When Paul Maclean ’24 worked as a reporter in Montana, he also edited Montana Fish and Game Notes, which featured both signed and unsigned stories. The following short item titled “Unique… If True” from the February 1936 issue was unsigned, but seems likely to have come from the pen of Paul Maclean.
Years ago, near the State Penitentiary, a certain deputy game warden encountered a problem that even the Attorney General or Blackstone himself could not have solved. The story goes that a group of prisoners detailed to road work was near a choice fishing stream which had been closed by order of the Fish and Game Department.
In the group there were a few followers of Isaac Walton who had fallen from the “straight and narrow” but still were followers of that great leader of the angling fraternity.
In their spare moments the prisoners improvised fishing rods and other equipment. At any rate, while they were supposed to be constructing roads and literally making “little ones out of big ones”, [sic] they sauntered away with their fishing stuff and tossed a hook into the favored but closed stream nearby. A deputy game warden surprised them as they were enjoying this sport with the fighting, ravenous and plentiful trout abounding in the stream.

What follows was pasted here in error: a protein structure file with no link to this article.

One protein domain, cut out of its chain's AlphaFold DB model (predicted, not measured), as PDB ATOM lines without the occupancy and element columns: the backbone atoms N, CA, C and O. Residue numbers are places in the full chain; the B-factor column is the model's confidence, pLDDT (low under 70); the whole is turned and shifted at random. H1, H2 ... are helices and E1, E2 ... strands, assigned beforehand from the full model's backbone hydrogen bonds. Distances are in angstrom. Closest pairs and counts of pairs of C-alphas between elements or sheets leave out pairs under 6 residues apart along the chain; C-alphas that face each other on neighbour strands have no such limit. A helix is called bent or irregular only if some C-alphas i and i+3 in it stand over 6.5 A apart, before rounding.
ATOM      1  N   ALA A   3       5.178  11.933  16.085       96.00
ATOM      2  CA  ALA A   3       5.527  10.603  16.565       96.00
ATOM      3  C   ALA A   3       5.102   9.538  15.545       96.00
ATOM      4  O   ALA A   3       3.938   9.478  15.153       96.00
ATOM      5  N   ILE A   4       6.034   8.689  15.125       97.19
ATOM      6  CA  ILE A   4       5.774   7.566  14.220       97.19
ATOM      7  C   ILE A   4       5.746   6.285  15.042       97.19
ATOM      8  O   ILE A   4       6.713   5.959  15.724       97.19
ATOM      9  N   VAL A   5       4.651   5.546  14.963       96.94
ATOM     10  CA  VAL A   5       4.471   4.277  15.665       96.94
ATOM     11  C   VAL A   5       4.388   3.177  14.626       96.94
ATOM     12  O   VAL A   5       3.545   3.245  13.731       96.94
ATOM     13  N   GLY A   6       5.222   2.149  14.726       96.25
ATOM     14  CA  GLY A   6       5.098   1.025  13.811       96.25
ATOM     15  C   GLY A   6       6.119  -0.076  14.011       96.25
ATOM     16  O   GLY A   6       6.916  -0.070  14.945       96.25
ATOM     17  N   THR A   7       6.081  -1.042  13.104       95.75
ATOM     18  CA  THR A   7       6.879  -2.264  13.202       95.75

“You are under arrest”, [sic] the deputy game warden said, and I’ll have to take you to jail.”
“You can’t arrest us”, [sic] they said in chorus, as they continued to cast their lines upon the enticing riffles of the closed waters.
“And why not?” inquired the deputy game warden, disclosing his badge.
“Because we are already in prison”, [sic] the spokesman said as a two-pound Rainbow struck his prison-made hook.
The outcome was that the warden of the penitentiary was called upon to admonish his enthusiastic convict fishermen.